I’ve been testing Leap 15.0 for some time. I have not always posted about that. As long as it is working, a post would not be very interesting. However, it is time to sum up the current status.
We now have a release date for the finalized Leap 15.0. The plan is to release on May 25, at 12:00 UTC. See the announcement for more details:
I’m expecting further test releases before that date. They will mostly be release candidates. My own plans are to update my current installs for each release candidate. I probably won’t do another full install on a real machine, but I will install some of the release candidates on a KVM virtual machine.
My current usage
At present I am still using Leap 42.3 on my main desktop. Sometime within the next week or so, I plan to switch to full time use of Leap 15.0, and mostly retire 42.3.
Yesterday, I reported on GeckoLinux. And I found a few problems. I’m happy to say that the maintainer noticed my report, and has provided an updated release 423.180107 to correct those problems.
This time, just to be different, I tried the Plasma version instead of the XFCE version. I downloaded the iso, following the links at the GeckoLinux site. I then verified the download using the provided sha1 checksum.
To test, I planned only to use the downloaded iso as a virtual CDROM with a KVM virtual machine install.
I was already running “virt-manager”, so I used the menu option to define a new virtual machine. I set it to use 10G of virtual disk space, which should be sufficient for my testing. And I set it to use 2G of memory and to use 2 processors (from the 4-core processor in my main desktop system).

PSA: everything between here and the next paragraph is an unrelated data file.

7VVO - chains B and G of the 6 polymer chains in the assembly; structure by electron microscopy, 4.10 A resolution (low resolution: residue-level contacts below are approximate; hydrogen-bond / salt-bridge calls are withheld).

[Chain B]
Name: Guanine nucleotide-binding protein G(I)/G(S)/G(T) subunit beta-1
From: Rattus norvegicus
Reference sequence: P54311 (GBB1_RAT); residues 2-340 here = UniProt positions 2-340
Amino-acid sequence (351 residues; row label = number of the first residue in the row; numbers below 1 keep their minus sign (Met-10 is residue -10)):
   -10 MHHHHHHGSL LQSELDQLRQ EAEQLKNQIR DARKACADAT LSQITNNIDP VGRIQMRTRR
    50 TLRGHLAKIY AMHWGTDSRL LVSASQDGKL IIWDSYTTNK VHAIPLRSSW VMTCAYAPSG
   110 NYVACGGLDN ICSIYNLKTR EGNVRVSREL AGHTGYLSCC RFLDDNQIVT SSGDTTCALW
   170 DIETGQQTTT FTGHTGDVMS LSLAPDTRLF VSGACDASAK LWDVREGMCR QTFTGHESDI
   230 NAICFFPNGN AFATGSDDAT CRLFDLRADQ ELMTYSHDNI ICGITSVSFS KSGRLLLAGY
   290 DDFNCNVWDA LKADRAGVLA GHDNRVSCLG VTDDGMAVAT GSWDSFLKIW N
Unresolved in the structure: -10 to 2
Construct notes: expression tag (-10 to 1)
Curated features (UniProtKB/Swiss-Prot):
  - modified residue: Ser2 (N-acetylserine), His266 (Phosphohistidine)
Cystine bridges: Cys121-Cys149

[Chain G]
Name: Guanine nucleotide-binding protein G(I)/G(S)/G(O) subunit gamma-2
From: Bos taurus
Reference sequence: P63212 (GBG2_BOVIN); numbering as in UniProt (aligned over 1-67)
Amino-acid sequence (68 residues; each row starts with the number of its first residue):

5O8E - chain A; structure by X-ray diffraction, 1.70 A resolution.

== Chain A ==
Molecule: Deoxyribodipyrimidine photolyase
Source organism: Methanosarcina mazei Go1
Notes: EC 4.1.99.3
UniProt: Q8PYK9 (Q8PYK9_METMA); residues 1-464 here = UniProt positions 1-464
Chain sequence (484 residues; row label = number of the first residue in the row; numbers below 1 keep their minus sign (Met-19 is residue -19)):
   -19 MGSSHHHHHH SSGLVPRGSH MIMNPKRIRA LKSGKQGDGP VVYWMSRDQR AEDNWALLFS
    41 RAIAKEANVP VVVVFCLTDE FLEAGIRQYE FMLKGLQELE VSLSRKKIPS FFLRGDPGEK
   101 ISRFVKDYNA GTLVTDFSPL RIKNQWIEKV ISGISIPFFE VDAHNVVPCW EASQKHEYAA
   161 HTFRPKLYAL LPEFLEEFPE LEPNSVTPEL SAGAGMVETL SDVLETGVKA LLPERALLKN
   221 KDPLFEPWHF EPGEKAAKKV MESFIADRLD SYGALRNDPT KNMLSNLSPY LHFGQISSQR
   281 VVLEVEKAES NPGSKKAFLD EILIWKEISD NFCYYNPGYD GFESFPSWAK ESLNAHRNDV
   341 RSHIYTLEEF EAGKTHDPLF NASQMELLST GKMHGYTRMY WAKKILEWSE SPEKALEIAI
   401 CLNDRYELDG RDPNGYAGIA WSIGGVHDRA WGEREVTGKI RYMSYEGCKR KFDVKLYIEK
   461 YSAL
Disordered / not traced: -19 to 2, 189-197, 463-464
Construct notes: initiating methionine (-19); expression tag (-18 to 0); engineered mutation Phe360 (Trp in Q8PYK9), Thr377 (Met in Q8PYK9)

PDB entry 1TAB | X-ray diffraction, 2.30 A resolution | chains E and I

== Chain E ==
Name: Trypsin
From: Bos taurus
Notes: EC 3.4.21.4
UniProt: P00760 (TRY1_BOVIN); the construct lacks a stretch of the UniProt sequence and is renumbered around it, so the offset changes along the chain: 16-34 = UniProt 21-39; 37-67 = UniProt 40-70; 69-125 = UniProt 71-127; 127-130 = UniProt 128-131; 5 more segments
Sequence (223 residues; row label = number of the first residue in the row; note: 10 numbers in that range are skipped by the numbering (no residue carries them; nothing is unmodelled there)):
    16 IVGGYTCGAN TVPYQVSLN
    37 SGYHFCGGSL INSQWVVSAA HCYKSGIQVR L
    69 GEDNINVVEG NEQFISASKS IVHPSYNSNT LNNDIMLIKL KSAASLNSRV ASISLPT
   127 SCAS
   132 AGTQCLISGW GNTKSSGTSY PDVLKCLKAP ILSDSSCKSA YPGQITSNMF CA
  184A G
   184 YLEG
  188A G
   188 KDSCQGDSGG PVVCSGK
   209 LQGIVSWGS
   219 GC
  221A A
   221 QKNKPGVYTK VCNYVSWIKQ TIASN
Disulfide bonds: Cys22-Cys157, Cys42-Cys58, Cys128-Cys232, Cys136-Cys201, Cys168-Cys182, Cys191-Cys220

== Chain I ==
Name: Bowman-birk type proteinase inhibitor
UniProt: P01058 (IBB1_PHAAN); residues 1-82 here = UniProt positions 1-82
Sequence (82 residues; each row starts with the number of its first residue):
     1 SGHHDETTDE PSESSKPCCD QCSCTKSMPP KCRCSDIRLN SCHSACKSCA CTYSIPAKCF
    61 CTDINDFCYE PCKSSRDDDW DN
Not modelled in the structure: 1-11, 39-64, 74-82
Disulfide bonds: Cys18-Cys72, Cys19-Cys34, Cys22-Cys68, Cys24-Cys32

There are times when you want to have several versions of openSUSE on the same computer. For example, on one of my computers I have:
- openSUSE Leap 42.3 (this is what I mainly use);
- openSUSE Tumbleweed (for a look at the bleeding edge);
- openSUSE Leap 15.0 (alpha release of the next Leap version).
So how do I manage those, so that I can boot whichever I want?
I’ll note that, in part, this is an update of an earlier post. I’ll describe how I am handling this situation.
I’ll start with what will happen if you just install these versions willy-nilly, and go with the installation defaults.
In a UEFI box, the installer creates a directory “/boot/efi/EFI/opensuse”. That’s really directory “\EFI\opensuse” in the EFI partition (which uses the FAT file system). EFI boot files are installed in that directory, and NVRAM entries for “opensuse” and “opensuse-secureboot” are created. The “opensuse” boot entry uses “grubx64.efi” to boot the system. The “opensuse-secureboot” entry uses “shim.efi”. If secure-boot is disabled in your firmware, either of those should work. If secure-boot is enabled, then only the “opensuse-secureboot” entry will work.
Solus is a nicely themed linux distro. I particularly liked the Budgie desktop, which comes from the Solus team. Solus would not be my personal choice, because I’m a command line type of person and Solus seems more oriented to people used to Windows.
While it would not be my preferred distro, it is still disappointing that Solus does not seem to handle booting well. I’ve had Solus installed in an extra partition for some time now, and how it handles booting is an issue. Perhaps I’ll report on the problems that I have seen in another post. But, for now, I will just be describing my tests.
I don’t often post about Windows, because I mainly use linux. But this is a Windows post. I should mention that the computer involved is a UEFI box, since that might be relevant.
My main desktop has both Windows 8.1 and openSUSE 42.2. On Friday, I attempted to install the May updates for Windows. The updates are the two listed in the subject line above.
The updates failed.